Flower girl

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For the Nigerian film, see Flower Girl (film). For the North Korean film, see The Flower Girl.

The phrase flower girl is commonly used to refer to a young female participant in a wedding, who scatters flowers (usually roses) during the wedding procession, typically down the aisle. However, the term can also be used to refer to girls who sell flowers, such as the fictional characters Eliza Doolittle or "Flower Seller Uniqua" (a character in the Backyardigans),[1] or girls who have flower-related powers or themes, like Lun Lun the Flower Girl.

Flower girls in weddings[edit]

Flower girl
Main article: Wedding

In a wedding procession, flower girls are usually members of the bride or groom's extended family, or a friend of either family. Flower girls are usually between the ages of 3–8 years old.[2] During the wedding procession, a flower girl walks down the aisle with her partner, called the ring bearer or page boy.


Typically, a flower girl walks in front of the bride during the entrance processional of a wedding. She scatters flower petals on the floor before the bride walks down the aisle. Her outfit usually resembles a smaller version of the bride's wedding dress.

Traditionally, a flower girl's clothing was provided by the families of the bride and groom. However, most couples today expect the parents of the flower girl to pay for her clothing and other expenses related to her participation. In fact, oftentimes the outfitting of a flower girl's dress can be quite expensive, especially at stores like Kleinfeld Bridal, which is featured on the TLC series, Say Yes to the Dress, or other high quality gown shops.[2]


Roman Empire[edit]

In the Roman Empire, flower girls were young virgins who carried a sheaf of wheat during the wedding ceremony.[3] It was believed that this would bring prosperity to the bride and groom. Throughout the Renaissance, flower girls carried strands of garlic, based on the belief that garlic kept away evil spirits and bad luck.[3]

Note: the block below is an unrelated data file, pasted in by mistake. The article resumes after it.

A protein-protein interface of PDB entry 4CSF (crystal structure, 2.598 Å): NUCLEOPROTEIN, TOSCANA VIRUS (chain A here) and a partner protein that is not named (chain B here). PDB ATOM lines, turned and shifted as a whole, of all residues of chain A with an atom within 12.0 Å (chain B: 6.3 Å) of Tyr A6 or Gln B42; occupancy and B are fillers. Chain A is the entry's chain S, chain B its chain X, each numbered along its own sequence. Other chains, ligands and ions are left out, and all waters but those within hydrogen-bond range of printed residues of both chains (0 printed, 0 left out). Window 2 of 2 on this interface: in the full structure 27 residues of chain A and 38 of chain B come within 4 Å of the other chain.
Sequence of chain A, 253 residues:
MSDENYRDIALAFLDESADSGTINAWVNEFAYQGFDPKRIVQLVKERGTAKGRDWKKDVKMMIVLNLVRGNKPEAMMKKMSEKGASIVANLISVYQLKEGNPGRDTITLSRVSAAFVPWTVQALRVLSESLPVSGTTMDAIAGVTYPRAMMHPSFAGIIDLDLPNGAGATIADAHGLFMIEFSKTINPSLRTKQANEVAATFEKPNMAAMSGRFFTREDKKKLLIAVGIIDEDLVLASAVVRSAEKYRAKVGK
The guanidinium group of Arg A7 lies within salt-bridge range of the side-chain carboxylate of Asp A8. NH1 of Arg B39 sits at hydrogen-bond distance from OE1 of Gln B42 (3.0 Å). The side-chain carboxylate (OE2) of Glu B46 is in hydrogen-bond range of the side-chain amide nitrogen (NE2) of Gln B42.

Elizabethan Era[edit]

During the Elizabethan era, wedding guests would scatter petals from the bride's home to the church.[4] Flower girls followed musicians in the wedding procession, carrying a gilded rosemary branch and a silver bride's cup adorned with ribbons. The cup was usually filled with flower petals or rosemary leaves as an alternative to a basket. Other alternatives include a small bunch of rosemary sprigs, used as a sweet posy, or a small floral bouquet incorporating sprigs of fresh rosemary.[5]

Victorian Era[edit]

The Victorian flower girl was probably the one who most resembles the flower girls of modern day. She was traditionally dressed in white, with perhaps a sash of colored satin or silk. Her dress was likely made of muslin. It was intentionally left simple and intended for future use. The Victorian flower girl carried an ornate basket of fresh blooms or a floral hoop, and the circular shape echoes that of the wedding ring, symbolising that true love has no end.[5]

Royal Influences[edit]

In Western Europe, the tradition of having child attendants in weddings was not limited to the flower girl and ring bearer; but to the entire group of attendants in the wedding party. This tradition has carried forward to present times in many royal and society weddings, as well as in weddings around the world where it is common to see two or more flower girls.[5]


As the flower girl is typically a young girl, she may symbolise the bride as a child. She may also symbolise wishes for fertility for the couple and the forming of their new family.[6]


  1. ^ Flower Power (episode)
  2. ^ a b Post, Peggy (2006). Emily Post's Wedding Etiquette (5th ed.). New York: HarperCollins. pp. 84–85. ISBN 0-06-074504-5. OCLC 57613405. 
  3. ^ a b "History of Flower Girls". 
  4. ^ Chesser, Barbara Jo (April 1980). "Analysis of Wedding Rituals: An Attempt to Make Weddings More Meaningful". Family Relations 29 (2): 204–209. Retrieved 5 February 2015. 
  5. ^ a b c http://brasspaperclip.typepad.com/brass_paperclip/2010/04/wedding-history-101-flower-girl-customs-traditions.html
  6. ^ Kathy Merlock Jackson (2005). Rituals and Patterns in Children's Lives. Popular Press. pp. 142–148. ISBN 978-0-299-20830-1. 

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